'Letter of Resignation' by Francis Levy

Patricia Donahue and James Daly in a scene from “A Stop at Willoughby,” a 1960 “Twilight Zone” episode about the pressures of workplace harassment.

I am sending a letter of resignation to Minnesota Public Radio, the three major networks, CNN, The New Yorker, The New York Times, and The Washington Post in anticipation of allegations that I might harass someone if I were hired to become part of their staffs. Harassment is viral and I am no longer certain my autonomic nervous system can be relied on in situations where there are other bodies in an enclosed space. After all, it’s by definition autonomic, right? It’s easy to forget that man’s an animal as well as a conscious being.

People who are suffering from illnesses that make them particularly vulnerable to infection have to be quarantined in germ-free rooms in which they run no risk of contamination. That’s what is slowly happening in America today. The only ways to avoid allegations of harassment are quarantine or recusal. Who knows if the next handshake or attempt to help someone who has tripped will result in a firing? 

Doesn’t anyone remember the House Un-American Activities Committee, the blacklist, and the tarring and featherings that are an ignominious part of our history? The alacrity with which whole careers and lifetimes are disposed of without even a semblance of due process and the self-righteous outcries for revenge all reek of the lynch mob style of justice. Why is no one speaking up? 

When you read that “The Best of A Prairie Home Companion” will no longer be rerun and that the version of the show hosted by Chris Thile will appear under a new name, and that “The Writer’s Almanac” will no longer be distributed by American Public Media, it recalls the Nazi book burnings. (“Garrison Keillor Accused of ‘Inappropriate Behavior,’ Minnesota Public Radio Says,” NPR, Nov. 29.) Garrison Keillor touched a woman’s back. What about more severe offenses? 

Does this mean we will no longer be able to read or see work by thieves like Jean Genet, sex offenders like Roman Polanski, or bigots like Ezra Pound and T.S. Eliot? “Israel Horovitz Plays Canceled After Sexual Misconduct Accusations” read a Dec. 1 headline in the arts section of The Times.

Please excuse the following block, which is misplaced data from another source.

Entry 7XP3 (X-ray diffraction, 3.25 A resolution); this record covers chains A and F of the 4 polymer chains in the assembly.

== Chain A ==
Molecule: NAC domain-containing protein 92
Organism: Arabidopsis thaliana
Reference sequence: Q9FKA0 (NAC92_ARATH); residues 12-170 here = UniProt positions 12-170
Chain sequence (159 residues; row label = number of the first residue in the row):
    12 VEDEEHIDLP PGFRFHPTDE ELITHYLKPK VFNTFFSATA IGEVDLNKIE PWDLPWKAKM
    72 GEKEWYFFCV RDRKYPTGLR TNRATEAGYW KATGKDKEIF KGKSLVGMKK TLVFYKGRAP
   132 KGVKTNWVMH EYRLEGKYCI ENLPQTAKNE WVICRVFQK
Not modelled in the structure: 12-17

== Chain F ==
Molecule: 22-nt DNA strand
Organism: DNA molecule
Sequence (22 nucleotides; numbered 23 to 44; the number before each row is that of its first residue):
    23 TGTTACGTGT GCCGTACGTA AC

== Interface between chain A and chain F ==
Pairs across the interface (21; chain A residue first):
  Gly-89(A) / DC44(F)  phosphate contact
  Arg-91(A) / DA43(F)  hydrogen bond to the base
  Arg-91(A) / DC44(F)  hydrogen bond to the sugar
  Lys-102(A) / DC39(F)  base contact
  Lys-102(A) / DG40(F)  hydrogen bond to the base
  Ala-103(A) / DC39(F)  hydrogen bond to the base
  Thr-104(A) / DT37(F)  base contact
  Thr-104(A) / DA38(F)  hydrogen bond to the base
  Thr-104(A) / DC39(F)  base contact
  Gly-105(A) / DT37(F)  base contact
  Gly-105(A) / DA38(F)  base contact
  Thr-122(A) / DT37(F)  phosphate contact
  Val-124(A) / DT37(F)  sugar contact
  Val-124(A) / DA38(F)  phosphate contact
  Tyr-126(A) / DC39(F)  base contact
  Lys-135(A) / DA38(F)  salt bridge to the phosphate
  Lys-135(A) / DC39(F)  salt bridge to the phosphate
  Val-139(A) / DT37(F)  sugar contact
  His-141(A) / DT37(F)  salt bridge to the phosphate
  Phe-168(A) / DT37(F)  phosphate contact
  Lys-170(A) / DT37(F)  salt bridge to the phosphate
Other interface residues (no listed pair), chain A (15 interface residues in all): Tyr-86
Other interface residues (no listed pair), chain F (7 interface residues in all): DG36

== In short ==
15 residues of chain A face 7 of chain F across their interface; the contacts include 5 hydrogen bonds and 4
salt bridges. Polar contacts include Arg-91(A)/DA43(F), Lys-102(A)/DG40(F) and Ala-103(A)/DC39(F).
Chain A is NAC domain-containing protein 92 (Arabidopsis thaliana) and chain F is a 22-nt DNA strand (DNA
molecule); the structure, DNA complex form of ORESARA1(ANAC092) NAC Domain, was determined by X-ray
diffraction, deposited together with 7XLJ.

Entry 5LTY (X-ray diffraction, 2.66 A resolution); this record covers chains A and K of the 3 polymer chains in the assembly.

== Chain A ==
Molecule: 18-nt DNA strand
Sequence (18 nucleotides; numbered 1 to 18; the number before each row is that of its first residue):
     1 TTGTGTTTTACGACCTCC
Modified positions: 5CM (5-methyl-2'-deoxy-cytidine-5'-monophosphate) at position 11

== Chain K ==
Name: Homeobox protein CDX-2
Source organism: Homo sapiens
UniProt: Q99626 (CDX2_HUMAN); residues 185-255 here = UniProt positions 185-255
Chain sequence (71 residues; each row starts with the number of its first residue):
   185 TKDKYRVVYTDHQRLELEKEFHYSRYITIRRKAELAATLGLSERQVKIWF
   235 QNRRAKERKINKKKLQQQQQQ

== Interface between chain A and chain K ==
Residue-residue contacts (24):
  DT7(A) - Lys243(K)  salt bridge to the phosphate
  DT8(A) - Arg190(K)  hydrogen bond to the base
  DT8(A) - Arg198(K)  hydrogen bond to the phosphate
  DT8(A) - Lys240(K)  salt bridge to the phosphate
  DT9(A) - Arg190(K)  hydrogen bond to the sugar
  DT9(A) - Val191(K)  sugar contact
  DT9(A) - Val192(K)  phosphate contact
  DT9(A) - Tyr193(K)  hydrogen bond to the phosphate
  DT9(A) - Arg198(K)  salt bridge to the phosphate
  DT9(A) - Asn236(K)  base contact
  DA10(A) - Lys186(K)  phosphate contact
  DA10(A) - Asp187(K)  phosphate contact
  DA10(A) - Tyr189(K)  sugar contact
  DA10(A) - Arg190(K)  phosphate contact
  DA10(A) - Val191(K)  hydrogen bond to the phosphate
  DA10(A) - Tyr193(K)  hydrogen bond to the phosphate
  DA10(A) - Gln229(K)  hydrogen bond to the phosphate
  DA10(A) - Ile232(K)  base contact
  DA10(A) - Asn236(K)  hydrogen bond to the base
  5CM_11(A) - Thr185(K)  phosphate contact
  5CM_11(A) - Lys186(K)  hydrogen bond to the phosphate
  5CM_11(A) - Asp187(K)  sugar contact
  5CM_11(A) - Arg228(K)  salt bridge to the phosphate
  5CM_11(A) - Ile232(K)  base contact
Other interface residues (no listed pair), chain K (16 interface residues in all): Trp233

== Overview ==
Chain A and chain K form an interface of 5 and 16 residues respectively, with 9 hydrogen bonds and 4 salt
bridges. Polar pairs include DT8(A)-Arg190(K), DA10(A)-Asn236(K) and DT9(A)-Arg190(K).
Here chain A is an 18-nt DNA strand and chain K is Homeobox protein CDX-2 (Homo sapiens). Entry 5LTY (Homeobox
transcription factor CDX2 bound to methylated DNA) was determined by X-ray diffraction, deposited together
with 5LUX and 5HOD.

There was the Counter-Reformation in Europe, which was basically a reaction to Luther. The question is will there be an equivalent movement here in response to the sexual revolution of the 1960s? The issue with the current spate of harassment charges against prominent figures in politics and the media is not sex but power in the workplace. Remember that iconic office harassment scene in a 1960 episode of “The Twilight Zone” called “A Stop at Willoughby,” about a beleaguered advertising executive whose only exit from the pressures of his life is ultimately death?

On the other hand, Hollywood casting couches notwithstanding, it’s unlikely that any of the liberties taken by the likes of Harvey Weinstein would have occurred were it not for the umbrella of liberalization that took place in the ’60s. In fact, almost all of those accused are onetime love children who were products of the ’60s counterculture, with the exception of Roy Moore, that is. And even back in the heyday of love-ins, the philosopher Herbert Marcuse coined the term “repressive desublimation,” which anticipated the notion of sexual addiction in pointing to the soporific, drug-like effects of the culture of hedonism. 

However, with statutes like “affirmative consent” in states like New York and California, it appears that those who wish to express their sexual desires have to run a gauntlet of new laws. These statutes play into an undercurrent of puritanism in American culture that makes novels like Hawthorne’s “The Scarlet Letter” more pertinent today than ever.


Francis Levy, a Wainscott resident, is the author of the comic novels “Erotomania: A Romance” and “Seven Days in Rio.” His “Tombstone: Not a Western” will be released in April. He blogs at TheScreamingPope.com and on HuffPost.